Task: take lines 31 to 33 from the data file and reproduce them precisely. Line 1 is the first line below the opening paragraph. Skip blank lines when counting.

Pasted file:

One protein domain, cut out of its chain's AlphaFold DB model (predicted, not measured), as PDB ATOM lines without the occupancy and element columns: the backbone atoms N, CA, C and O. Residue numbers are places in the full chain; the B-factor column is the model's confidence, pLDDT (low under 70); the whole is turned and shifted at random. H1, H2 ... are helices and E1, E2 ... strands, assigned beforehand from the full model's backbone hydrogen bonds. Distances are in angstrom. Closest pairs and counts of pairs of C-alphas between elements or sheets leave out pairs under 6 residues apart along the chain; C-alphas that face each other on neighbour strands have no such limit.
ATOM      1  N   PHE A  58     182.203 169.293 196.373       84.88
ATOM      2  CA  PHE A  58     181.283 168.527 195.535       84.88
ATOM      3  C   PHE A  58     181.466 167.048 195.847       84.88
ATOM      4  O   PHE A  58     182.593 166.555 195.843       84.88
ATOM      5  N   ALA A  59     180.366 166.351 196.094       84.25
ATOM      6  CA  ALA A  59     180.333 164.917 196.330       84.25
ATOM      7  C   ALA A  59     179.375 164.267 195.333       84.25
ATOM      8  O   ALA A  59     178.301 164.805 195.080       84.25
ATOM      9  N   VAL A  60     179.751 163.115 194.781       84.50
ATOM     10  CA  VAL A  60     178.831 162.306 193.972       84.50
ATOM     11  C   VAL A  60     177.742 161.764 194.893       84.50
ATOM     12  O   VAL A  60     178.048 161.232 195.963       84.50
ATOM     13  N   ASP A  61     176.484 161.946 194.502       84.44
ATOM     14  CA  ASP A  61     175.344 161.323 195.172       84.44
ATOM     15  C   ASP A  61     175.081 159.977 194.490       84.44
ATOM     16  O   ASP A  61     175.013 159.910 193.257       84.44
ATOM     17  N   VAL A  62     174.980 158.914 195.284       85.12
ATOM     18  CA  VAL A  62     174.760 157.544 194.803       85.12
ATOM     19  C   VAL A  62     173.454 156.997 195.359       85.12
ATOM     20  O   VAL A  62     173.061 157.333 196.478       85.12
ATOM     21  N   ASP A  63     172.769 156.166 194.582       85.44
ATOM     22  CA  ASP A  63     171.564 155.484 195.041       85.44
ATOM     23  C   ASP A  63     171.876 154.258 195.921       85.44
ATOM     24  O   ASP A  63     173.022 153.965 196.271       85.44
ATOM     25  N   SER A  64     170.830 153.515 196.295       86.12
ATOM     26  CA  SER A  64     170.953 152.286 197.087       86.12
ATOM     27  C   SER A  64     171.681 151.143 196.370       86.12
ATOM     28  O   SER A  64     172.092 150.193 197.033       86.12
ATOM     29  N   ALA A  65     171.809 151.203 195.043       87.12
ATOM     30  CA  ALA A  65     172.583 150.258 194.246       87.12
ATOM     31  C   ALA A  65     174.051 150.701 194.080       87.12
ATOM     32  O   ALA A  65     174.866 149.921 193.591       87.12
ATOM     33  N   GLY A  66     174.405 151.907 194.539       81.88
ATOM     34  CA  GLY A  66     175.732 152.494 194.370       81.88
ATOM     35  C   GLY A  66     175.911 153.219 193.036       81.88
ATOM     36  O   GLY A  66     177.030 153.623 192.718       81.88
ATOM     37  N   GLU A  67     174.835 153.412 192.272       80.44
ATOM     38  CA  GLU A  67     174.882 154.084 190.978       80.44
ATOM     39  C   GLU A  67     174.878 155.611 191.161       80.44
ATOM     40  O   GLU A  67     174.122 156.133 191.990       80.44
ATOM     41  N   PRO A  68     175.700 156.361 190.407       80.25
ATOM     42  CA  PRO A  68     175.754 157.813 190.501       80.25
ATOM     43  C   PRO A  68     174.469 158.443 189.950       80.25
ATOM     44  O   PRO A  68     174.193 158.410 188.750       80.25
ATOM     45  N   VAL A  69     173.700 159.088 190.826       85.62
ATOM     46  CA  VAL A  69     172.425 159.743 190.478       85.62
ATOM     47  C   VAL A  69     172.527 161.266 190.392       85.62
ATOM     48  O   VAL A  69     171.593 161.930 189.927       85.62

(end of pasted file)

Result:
ATOM     31  C   ALA A  65     174.051 150.701 194.080       87.12
ATOM     32  O   ALA A  65     174.866 149.921 193.591       87.12
ATOM     33  N   GLY A  66     174.405 151.907 194.539       81.88